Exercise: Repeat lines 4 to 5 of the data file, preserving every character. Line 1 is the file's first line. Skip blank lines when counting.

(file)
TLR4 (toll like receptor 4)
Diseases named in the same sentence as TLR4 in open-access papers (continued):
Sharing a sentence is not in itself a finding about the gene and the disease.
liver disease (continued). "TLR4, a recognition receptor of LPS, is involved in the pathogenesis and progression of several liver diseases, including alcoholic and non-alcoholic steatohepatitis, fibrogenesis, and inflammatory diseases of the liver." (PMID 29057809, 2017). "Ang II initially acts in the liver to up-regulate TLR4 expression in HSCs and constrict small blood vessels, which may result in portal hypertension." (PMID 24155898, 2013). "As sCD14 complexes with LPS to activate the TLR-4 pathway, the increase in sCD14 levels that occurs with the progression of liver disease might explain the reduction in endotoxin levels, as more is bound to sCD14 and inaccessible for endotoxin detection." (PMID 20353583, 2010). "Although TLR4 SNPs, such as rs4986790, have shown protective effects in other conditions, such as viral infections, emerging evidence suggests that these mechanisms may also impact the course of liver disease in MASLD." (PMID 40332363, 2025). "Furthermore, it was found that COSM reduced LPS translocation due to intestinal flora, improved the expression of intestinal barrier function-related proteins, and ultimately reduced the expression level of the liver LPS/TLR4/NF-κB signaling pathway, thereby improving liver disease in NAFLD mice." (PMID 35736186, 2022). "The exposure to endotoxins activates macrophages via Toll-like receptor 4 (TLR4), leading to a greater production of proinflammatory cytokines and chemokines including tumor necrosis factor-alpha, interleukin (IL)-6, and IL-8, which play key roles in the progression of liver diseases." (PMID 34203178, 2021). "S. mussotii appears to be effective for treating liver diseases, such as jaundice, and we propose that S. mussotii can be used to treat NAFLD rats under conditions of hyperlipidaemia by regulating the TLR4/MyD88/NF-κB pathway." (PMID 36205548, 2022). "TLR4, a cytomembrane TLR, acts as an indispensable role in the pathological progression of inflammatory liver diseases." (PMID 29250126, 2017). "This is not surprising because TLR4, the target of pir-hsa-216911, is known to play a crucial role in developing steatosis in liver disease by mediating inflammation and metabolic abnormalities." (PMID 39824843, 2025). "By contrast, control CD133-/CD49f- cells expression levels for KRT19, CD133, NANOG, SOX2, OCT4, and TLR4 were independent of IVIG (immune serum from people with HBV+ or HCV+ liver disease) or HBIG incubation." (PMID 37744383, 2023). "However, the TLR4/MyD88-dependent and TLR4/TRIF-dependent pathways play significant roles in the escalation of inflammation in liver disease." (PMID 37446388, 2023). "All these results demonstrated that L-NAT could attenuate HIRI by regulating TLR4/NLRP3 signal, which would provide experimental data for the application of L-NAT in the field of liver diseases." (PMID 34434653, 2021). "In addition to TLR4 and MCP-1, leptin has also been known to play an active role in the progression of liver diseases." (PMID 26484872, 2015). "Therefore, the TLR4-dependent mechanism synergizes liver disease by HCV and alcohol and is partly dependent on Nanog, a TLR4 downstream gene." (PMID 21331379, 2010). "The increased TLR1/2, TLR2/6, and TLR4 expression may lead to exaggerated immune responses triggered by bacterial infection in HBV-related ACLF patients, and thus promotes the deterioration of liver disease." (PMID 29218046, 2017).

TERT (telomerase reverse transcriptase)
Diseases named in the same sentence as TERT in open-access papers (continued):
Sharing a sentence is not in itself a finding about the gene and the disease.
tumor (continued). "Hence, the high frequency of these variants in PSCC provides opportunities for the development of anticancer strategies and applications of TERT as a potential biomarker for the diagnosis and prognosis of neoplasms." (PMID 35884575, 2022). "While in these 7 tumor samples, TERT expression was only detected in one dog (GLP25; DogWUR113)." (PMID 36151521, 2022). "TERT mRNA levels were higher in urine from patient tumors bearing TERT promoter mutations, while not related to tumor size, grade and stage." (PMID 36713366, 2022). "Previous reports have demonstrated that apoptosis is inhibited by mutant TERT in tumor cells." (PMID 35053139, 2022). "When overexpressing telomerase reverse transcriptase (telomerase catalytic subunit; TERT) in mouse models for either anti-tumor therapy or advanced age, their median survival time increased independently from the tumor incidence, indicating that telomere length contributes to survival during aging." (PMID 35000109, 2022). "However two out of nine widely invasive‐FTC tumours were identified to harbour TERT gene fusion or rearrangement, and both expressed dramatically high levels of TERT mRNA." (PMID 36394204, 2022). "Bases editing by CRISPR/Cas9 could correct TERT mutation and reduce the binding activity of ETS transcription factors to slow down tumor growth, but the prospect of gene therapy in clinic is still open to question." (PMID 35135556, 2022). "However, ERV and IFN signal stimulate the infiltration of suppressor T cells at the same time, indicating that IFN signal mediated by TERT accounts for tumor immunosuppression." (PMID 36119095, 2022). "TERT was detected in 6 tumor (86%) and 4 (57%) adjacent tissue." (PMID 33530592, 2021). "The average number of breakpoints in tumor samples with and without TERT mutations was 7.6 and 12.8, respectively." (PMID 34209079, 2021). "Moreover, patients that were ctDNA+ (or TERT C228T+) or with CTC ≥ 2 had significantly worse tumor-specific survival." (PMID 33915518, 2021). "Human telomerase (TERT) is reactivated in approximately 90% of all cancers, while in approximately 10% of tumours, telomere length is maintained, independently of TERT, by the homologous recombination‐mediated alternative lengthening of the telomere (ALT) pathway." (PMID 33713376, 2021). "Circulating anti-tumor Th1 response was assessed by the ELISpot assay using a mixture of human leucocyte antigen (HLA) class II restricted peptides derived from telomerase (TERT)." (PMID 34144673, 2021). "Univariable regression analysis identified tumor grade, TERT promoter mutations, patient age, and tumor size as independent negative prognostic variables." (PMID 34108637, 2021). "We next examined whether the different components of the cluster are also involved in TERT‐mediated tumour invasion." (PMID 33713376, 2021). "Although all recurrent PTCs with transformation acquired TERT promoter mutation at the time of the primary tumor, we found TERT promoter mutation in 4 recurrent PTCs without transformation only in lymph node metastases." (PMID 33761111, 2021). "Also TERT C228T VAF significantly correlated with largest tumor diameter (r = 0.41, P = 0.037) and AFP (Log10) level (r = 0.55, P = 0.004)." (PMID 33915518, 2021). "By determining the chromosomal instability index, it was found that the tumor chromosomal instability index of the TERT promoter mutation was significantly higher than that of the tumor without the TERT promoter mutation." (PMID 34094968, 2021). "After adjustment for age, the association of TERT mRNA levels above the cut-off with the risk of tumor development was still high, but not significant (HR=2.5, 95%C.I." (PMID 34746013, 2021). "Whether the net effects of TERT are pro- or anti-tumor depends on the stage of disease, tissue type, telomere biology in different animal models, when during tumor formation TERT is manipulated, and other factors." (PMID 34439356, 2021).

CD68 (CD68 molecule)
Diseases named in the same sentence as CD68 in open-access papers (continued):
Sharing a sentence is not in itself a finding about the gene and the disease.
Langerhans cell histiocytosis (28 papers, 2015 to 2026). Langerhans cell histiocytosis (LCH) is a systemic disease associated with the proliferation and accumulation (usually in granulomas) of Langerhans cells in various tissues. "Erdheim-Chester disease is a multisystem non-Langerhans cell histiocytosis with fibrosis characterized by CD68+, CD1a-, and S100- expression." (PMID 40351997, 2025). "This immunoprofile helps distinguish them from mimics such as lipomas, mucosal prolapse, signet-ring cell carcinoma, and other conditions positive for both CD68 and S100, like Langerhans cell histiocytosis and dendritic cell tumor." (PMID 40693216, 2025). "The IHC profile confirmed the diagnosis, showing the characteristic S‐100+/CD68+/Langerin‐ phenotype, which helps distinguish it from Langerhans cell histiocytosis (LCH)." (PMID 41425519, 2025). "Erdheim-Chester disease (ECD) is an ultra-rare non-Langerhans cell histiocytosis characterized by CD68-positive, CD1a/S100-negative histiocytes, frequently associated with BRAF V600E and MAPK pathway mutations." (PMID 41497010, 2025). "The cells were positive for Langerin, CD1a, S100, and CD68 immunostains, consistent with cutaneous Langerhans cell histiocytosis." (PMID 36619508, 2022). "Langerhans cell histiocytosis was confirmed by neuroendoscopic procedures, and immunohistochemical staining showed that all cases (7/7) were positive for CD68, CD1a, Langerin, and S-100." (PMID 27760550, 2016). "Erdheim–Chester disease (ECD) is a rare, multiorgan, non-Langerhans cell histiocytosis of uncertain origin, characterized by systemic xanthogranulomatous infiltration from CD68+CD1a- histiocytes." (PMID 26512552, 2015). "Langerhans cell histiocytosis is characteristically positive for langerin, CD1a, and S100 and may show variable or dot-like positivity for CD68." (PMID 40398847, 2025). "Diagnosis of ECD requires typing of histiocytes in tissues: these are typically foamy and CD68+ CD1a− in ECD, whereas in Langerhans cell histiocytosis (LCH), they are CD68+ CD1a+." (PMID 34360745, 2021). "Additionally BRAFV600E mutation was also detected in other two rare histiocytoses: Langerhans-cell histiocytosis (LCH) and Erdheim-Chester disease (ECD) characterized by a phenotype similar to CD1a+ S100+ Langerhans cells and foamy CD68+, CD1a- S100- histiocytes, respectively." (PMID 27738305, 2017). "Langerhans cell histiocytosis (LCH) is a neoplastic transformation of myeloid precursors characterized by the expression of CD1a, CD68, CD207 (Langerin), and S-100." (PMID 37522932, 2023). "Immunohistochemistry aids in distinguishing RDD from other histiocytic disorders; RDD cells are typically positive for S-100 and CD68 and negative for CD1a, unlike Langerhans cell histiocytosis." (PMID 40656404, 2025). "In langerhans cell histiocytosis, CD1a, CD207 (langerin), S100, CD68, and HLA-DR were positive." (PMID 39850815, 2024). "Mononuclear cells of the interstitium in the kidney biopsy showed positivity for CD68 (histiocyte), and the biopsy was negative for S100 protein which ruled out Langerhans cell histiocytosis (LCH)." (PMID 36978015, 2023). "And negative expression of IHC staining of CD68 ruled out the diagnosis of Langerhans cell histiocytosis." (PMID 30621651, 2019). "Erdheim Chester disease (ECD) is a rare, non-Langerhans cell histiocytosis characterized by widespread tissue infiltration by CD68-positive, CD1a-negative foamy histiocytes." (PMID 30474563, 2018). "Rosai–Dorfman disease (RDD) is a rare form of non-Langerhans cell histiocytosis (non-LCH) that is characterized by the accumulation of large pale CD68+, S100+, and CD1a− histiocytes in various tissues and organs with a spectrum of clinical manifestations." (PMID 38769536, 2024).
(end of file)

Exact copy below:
liver disease (continued). "TLR4, a recognition receptor of LPS, is involved in the pathogenesis and progression of several liver diseases, including alcoholic and non-alcoholic steatohepatitis, fibrogenesis, and inflammatory diseases of the liver." (PMID 29057809, 2017). "Ang II initially acts in the liver to up-regulate TLR4 expression in HSCs and constrict small blood vessels, which may result in portal hypertension." (PMID 24155898, 2013). "As sCD14 complexes with LPS to activate the TLR-4 pathway, the increase in sCD14 levels that occurs with the progression of liver disease might explain the reduction in endotoxin levels, as more is bound to sCD14 and inaccessible for endotoxin detection." (PMID 20353583, 2010). "Although TLR4 SNPs, such as rs4986790, have shown protective effects in other conditions, such as viral infections, emerging evidence suggests that these mechanisms may also impact the course of liver disease in MASLD." (PMID 40332363, 2025). "Furthermore, it was found that COSM reduced LPS translocation due to intestinal flora, improved the expression of intestinal barrier function-related proteins, and ultimately reduced the expression level of the liver LPS/TLR4/NF-κB signaling pathway, thereby improving liver disease in NAFLD mice." (PMID 35736186, 2022). "The exposure to endotoxins activates macrophages via Toll-like receptor 4 (TLR4), leading to a greater production of proinflammatory cytokines and chemokines including tumor necrosis factor-alpha, interleukin (IL)-6, and IL-8, which play key roles in the progression of liver diseases." (PMID 34203178, 2021). "S. mussotii appears to be effective for treating liver diseases, such as jaundice, and we propose that S. mussotii can be used to treat NAFLD rats under conditions of hyperlipidaemia by regulating the TLR4/MyD88/NF-κB pathway." (PMID 36205548, 2022). "TLR4, a cytomembrane TLR, acts as an indispensable role in the pathological progression of inflammatory liver diseases." (PMID 29250126, 2017). "This is not surprising because TLR4, the target of pir-hsa-216911, is known to play a crucial role in developing steatosis in liver disease by mediating inflammation and metabolic abnormalities." (PMID 39824843, 2025). "By contrast, control CD133-/CD49f- cells expression levels for KRT19, CD133, NANOG, SOX2, OCT4, and TLR4 were independent of IVIG (immune serum from people with HBV+ or HCV+ liver disease) or HBIG incubation." (PMID 37744383, 2023). "However, the TLR4/MyD88-dependent and TLR4/TRIF-dependent pathways play significant roles in the escalation of inflammation in liver disease." (PMID 37446388, 2023). "All these results demonstrated that L-NAT could attenuate HIRI by regulating TLR4/NLRP3 signal, which would provide experimental data for the application of L-NAT in the field of liver diseases." (PMID 34434653, 2021). "In addition to TLR4 and MCP-1, leptin has also been known to play an active role in the progression of liver diseases." (PMID 26484872, 2015). "Therefore, the TLR4-dependent mechanism synergizes liver disease by HCV and alcohol and is partly dependent on Nanog, a TLR4 downstream gene." (PMID 21331379, 2010). "The increased TLR1/2, TLR2/6, and TLR4 expression may lead to exaggerated immune responses triggered by bacterial infection in HBV-related ACLF patients, and thus promotes the deterioration of liver disease." (PMID 29218046, 2017).

TERT (telomerase reverse transcriptase)